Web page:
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Conscience Magazine

A Deep, Collective Breath of Relief

By Karla Gonzales Garcia December 18, 2020

Seventeen years ago, I moved to the US. In a little town in the mountains of Colorado, I found the much needed space to start the long and hard path of my healing journey. Who would have imagined that it was in my long walks through tall aspen trees, old evergreens and the sweet and grounding smell of nature that I would find within me the courage to show up for myself? To be with myself. To come back … home.

For many members of my community, this election cycle meant survival on this stolen land. They have felt the emotional toll of the cruel and barbaric actions of this administration. Living in constant terror of being separated from your loved ones or seeing your children put in cages. All of this, in the middle of a global pandemic.

You made a decision at the ballots this year. However you cast your vote, you chose. No one forced you one way or another. So, why are we still having conversations about the very personal decisions women and pregnant people must make about their pregnancies and according to their lived experiences?

We have seen this administration wreak havoc on our reproductive freedom, including forced sterilizations in a private detention center in Georgia. Those harassing, demonizing and putting the lives of pregnant people in danger are emboldened by an administration that will go to great lengths to take our decisionmaking away from us. From voting rights to the very personal decision to parent or not to parent, this is not about “saving lives.” This is about exercising power upon our bodies.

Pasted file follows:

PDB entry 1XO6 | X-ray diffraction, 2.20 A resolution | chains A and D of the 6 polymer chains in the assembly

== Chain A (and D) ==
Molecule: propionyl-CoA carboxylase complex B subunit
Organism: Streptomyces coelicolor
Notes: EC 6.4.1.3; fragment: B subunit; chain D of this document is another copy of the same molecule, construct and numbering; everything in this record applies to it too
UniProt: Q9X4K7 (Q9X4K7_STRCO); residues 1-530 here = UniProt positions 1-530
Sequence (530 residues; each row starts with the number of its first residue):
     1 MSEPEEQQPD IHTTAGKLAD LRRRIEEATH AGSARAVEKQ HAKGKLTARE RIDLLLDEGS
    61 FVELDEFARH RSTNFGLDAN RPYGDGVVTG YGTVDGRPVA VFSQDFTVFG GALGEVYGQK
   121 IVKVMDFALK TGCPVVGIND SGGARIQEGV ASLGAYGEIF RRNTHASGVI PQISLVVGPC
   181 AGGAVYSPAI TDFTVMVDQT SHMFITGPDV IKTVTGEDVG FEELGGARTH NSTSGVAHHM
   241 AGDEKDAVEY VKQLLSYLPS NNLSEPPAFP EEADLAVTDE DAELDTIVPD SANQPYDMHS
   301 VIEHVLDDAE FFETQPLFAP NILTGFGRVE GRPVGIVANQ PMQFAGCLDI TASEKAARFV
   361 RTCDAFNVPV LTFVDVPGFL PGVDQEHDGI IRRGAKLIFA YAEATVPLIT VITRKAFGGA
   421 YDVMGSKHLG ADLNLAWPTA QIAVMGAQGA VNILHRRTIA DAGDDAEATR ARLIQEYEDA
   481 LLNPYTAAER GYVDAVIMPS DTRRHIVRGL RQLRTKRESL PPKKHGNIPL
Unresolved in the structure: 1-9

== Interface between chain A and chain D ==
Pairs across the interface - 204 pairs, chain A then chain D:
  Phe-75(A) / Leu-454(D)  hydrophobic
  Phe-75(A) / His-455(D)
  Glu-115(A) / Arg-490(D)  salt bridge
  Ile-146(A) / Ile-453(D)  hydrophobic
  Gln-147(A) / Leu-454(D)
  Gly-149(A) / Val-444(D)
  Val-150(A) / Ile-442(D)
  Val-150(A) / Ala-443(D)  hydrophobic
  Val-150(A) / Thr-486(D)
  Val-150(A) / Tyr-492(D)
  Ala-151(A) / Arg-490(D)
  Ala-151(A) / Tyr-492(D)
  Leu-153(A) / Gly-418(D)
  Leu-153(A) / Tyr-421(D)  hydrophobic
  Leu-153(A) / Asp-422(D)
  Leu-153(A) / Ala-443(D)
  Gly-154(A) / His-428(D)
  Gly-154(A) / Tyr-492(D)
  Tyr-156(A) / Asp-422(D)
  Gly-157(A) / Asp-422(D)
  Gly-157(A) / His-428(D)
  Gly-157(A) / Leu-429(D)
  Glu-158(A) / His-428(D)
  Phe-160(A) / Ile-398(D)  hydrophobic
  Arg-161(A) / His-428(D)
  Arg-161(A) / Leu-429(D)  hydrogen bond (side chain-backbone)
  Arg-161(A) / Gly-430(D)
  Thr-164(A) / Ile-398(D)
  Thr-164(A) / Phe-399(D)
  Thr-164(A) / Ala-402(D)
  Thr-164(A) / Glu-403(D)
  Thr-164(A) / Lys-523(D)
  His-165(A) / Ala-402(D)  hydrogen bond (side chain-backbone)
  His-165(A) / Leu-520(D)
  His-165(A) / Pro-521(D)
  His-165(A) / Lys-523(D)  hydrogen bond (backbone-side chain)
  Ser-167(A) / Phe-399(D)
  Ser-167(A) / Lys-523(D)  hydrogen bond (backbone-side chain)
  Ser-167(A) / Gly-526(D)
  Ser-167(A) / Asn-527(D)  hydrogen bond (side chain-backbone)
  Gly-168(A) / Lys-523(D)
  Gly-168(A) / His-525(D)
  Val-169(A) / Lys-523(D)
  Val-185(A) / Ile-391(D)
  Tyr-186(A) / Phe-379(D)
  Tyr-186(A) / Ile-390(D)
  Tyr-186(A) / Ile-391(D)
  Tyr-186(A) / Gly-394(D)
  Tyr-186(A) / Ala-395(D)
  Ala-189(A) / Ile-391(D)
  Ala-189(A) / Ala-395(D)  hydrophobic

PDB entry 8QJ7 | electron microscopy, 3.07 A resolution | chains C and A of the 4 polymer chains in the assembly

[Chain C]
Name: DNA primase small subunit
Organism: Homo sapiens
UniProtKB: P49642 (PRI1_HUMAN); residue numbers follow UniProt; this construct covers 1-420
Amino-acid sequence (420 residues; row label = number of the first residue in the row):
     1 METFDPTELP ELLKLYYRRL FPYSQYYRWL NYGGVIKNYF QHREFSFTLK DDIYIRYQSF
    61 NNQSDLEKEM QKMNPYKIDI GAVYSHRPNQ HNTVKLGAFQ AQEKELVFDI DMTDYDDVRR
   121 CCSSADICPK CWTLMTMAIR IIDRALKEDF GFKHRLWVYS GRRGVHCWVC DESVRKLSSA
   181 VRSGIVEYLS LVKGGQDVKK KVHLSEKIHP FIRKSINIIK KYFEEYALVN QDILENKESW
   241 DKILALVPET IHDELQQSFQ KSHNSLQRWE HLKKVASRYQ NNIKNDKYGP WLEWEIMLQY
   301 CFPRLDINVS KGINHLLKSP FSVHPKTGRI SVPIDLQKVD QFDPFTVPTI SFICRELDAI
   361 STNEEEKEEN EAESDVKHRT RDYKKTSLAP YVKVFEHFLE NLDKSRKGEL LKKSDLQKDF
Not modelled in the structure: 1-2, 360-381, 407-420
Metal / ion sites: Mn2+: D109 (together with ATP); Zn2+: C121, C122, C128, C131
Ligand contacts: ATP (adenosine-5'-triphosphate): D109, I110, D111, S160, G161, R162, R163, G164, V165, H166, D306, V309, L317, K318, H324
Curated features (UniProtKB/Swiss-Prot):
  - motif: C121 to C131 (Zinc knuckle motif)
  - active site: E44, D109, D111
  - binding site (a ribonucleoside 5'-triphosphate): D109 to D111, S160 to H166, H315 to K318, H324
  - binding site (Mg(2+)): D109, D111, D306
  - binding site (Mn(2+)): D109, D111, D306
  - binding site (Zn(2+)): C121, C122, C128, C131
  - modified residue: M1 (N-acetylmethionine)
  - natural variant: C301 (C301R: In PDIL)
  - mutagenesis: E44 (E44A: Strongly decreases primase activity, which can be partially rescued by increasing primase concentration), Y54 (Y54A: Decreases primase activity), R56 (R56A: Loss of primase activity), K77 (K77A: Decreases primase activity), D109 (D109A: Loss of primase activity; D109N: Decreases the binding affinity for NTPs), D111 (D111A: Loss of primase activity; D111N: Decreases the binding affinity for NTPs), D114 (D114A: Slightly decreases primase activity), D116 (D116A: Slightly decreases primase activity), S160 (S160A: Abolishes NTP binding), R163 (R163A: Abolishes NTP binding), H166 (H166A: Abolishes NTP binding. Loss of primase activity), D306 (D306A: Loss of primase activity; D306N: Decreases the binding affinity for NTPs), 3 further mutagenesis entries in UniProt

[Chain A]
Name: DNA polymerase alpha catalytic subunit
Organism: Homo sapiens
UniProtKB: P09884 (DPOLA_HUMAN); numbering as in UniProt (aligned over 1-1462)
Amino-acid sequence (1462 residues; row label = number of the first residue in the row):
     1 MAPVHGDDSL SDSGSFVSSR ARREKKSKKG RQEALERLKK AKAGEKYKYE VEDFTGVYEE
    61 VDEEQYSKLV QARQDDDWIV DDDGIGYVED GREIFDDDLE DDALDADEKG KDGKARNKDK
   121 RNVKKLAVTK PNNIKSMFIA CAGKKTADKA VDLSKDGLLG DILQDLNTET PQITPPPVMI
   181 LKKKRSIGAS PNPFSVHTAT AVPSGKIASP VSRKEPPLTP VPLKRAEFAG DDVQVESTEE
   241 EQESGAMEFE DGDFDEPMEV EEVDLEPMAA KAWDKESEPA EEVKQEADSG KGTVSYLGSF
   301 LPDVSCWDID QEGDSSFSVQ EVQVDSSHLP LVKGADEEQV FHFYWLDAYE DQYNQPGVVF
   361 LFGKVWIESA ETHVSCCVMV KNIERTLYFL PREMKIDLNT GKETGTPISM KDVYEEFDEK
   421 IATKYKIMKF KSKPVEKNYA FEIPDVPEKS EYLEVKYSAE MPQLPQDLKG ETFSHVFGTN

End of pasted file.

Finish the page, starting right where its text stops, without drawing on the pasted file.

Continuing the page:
The resiliency and warrior spirit of our communities have shown up in unimaginable ways to defeat tyranny, including the highest voter turnout ever seen in the short history of Western governance of this stolen land. Even with the amount of voter suppression used to invalidate the votes of Black, Indigenous and People of Color (BIPOC) in different states, we stood up and confronted the very systems set to disenfranchise us, particularly from our own dignity and humanity.

The manufactured mass media tried to minimize and undermine the transformative power and work of our communities. News outlets and articles described how we didn’t show up in “their” ways, but explicitly omitted how more than half of white men and white women showed up to favor fascism, one of the many symptoms of the illness that is white supremacy in this country.

No matter how hard we—BIPOC—work at organizing and educating and repairing the broken trust from decades of damaging policies that has caused our communities to work in low-wage jobs with no workplace protections, have little to no access to quality healthcare or to decide between risking our health or bringing food to the table in a middle of a pandemic, in their eyes, we will never be or do enough.

With little to no resources, we were able to bring about one of the biggest celebrations this country ever experienced. We were able to help all of us, as a collective, take the deepest breath and feel the intensity of collective relief. This is what love looks like in public.

The hard work started the day after the election results. Our work, narratives and stories will be put on a validation trial. This is not new to us. It is part of the long historical set of tactics to vanish our experiences. It is part of the decades of systemic gaslighting of our communities in order to take our voices away and maintain the dominant discourse of power.

Who would have imagined that it was far away from my family, in a country so different and stranger than mine that I would find the space to release the immense pain that inundated my soul for so long? Who would have imagined that it was in this moment in time and space I found the meaning of collective healing through a deep collective breath of relief? If we were able to do this, I believe we can accomplish more. We just need to imagine it.


Karla Gonzales Garcia
Karla Gonzales Garcia

is Policy Director at the Colorado Organization for Latina Opportunity and Reproductive Rights (COLOR).